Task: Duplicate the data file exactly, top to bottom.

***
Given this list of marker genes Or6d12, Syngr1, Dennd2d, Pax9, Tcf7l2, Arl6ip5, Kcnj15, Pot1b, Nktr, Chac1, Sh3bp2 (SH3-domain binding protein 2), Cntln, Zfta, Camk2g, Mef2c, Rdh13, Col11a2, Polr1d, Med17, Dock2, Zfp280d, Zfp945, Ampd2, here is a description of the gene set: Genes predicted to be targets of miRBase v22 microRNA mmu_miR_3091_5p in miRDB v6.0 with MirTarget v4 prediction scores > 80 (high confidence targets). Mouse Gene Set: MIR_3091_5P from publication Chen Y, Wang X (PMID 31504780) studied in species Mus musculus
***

Given this list of marker genes Or6d12, Syngr1, Dennd2d, Pax9, Tcf7l2, Arl6ip5, Kcnj15, Pot1b, Nktr, Chac1, Sh3bp2 (SH3-domain binding protein 2), Cntln, Zfta, Camk2g, Mef2c, Rdh13, Col11a2, Polr1d, Med17, Dock2, Zfp280d, Zfp945, Ampd2, here is a description of the gene set: Genes predicted to be targets of miRBase v22 microRNA mmu_miR_3091_5p in miRDB v6.0 with MirTarget v4 prediction scores > 80 (high confidence targets). Mouse Gene Set: MIR_3091_5P from publication Chen Y, Wang X (PMID 31504780) studied in species Mus musculus